The most popular business association is the limited liability company (Gesellschaft mit beschränkter Haftung) and the stock corporation (Aktien Gesellschaft). Shares in GmbH cannot be listed on the stock market. GmbHs are more attractive for small, medium and personally controlled companies. The AGs are usually preferred by large companies. German law allows formation of general partnerships and limited partnerships. It also allows for a special form of limited partnership in which the general partner is a limited liability company.
A GmbH must be registered in the commercial register of the local court. All that is required is agreement on the name, the domicile, the intended purpose of the business, the amount of capital and a managing director. The existence of an AG starts on registration with the commercial register of the local court. The articles must include the name, domicile, the number of board members, the amount of share capital, the par value, registered shares issued to the bearer, the various classes of stock and the number of shares that can be allocated to each class. A formation report must also be attached.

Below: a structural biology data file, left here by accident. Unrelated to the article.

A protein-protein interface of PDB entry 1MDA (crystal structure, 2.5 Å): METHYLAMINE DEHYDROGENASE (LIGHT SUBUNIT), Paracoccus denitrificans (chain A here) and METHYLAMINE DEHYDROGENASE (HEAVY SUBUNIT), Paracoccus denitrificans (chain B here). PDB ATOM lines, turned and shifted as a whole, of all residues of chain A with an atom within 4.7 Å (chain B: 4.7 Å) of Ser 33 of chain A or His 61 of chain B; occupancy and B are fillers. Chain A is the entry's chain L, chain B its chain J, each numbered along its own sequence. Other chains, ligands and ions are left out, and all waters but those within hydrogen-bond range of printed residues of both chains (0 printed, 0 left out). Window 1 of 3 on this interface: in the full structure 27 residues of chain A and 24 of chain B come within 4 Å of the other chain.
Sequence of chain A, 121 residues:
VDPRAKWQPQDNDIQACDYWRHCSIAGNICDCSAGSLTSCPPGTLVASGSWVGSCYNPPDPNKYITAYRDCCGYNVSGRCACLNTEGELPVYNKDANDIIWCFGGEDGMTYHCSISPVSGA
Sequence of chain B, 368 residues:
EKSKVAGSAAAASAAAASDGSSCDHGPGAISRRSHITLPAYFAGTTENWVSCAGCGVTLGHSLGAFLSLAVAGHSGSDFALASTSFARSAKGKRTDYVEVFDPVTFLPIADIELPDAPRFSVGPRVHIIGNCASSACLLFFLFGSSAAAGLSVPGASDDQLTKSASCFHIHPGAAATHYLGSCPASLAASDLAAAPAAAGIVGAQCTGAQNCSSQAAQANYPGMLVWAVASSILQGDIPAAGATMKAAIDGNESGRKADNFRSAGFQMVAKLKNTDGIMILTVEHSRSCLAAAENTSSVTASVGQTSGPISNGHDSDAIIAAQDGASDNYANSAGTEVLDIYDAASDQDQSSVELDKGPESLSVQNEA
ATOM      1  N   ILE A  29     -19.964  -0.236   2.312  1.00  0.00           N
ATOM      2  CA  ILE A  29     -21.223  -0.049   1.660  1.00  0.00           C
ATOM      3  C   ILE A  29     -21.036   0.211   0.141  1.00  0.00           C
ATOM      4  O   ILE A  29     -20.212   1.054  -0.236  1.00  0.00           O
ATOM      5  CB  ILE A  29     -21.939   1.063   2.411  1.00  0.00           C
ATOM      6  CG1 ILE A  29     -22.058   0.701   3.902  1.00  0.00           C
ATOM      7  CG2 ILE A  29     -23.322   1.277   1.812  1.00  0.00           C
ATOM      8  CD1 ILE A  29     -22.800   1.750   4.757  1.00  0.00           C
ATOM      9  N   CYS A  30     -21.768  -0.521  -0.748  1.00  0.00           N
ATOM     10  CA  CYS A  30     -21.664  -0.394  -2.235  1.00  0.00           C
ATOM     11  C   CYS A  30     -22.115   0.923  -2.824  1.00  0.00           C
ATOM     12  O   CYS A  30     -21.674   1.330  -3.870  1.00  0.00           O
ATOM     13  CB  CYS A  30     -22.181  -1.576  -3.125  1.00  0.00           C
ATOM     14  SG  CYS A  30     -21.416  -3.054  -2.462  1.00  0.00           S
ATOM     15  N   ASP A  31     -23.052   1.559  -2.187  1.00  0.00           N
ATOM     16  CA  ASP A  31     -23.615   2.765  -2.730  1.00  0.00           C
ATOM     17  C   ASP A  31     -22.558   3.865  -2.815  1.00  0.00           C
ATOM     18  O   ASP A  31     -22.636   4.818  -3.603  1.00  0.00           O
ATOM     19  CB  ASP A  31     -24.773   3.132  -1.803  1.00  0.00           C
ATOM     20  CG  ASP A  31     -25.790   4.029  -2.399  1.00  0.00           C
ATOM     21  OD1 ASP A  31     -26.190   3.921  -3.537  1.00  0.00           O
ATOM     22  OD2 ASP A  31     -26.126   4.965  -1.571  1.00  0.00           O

An AG must have a management board, consisting of at least one manager, and a supervisory board of at least three members. It supervises and controls the business of the management board as well as appoints its members. Members of the supervisory board are elected by the shareholders meeting. No person can be a member of both boards and it does not need to be a shareholder or a German citizen.
In a GmbH statutes require at least one managing director appointed by shareholders.
A GmbH or an AG may be formed with just one shareholder. The AG requires minimum capital of 58,800 US$, while the GmbH requires only 30,000 US$. Shareholders meetings must be hold once a year. Transfer of GmbH shares requires notarisation. The shares of an AG can be easily transferred.
The managing directors must prepare a financial statement containing a balance sheet and profit and loss statements after the end of the financial year. These statements are submitted to the Commercial Register and are published in the Federal Gazette.